Emotional memory formation under lower versus higher stress conditions

Inna Kogan, Gal Richter-Levin

Research output: Contribution to journalArticlepeer-review


An exposure to stress can enhance memory for emotionally arousing experiences. The phenomenon is suggested to be amygdala-dependent and in accordance with that view the amygdala was found to modulate mnemonic processes in other brain regions. Previously, we illustrated increased amygdala activation and reduced activation of CA1 following spatial learning under higher versus lower stress conditions. When spatial learning was followed by reversal training interference, impaired retention was detected only under higher stress condition. Here we further evaluate the potential implications of the difference in the level of amygdala activation on the quality of the memory formed under these stress conditions. We attempted to affect spatial memory consolidation under lower or higher stress conditions by either introducing a foot shock interference following massed training in the water maze; by manipulating the threshold for acquisition employing either brief (3 trials) or full (12 trials) training sessions; or by employing a spaced training (over 3 days) rather than massed training protocol. The current findings reveal that under heightened emotionality, the process of consolidation seems to become less effective and more vulnerable to interference; however, when memory consolidation is not interrupted, retention is improved. These differential effects might underlie the complex interactions of stress, and, particularly, of traumatic stress with memory formation processes.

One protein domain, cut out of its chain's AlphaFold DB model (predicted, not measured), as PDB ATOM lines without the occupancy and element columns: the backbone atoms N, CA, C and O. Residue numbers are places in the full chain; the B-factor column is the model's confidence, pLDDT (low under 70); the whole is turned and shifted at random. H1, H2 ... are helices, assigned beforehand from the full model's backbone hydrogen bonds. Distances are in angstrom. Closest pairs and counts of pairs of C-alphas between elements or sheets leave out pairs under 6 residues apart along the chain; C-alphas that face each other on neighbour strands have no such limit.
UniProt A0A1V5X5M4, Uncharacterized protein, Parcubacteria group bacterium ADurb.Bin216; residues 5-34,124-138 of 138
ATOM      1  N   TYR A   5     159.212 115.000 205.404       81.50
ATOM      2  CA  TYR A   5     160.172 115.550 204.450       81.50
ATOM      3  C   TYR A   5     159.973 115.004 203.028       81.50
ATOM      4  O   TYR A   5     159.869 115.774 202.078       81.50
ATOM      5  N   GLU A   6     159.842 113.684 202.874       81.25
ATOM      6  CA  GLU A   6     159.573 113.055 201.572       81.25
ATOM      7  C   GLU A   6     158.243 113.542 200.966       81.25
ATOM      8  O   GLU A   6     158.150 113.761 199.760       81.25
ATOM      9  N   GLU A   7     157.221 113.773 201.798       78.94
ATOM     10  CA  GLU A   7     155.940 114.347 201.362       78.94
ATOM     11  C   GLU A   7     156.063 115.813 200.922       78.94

Original languageEnglish
Article number183
JournalFrontiers in Behavioral Neuroscience
Issue numberDEC
StatePublished - 6 Dec 2010


  • Consolidation
  • Emotional memory
  • Interference

ASJC Scopus subject areas

  • Neuropsychology and Physiological Psychology
  • Cognitive Neuroscience
  • Behavioral Neuroscience


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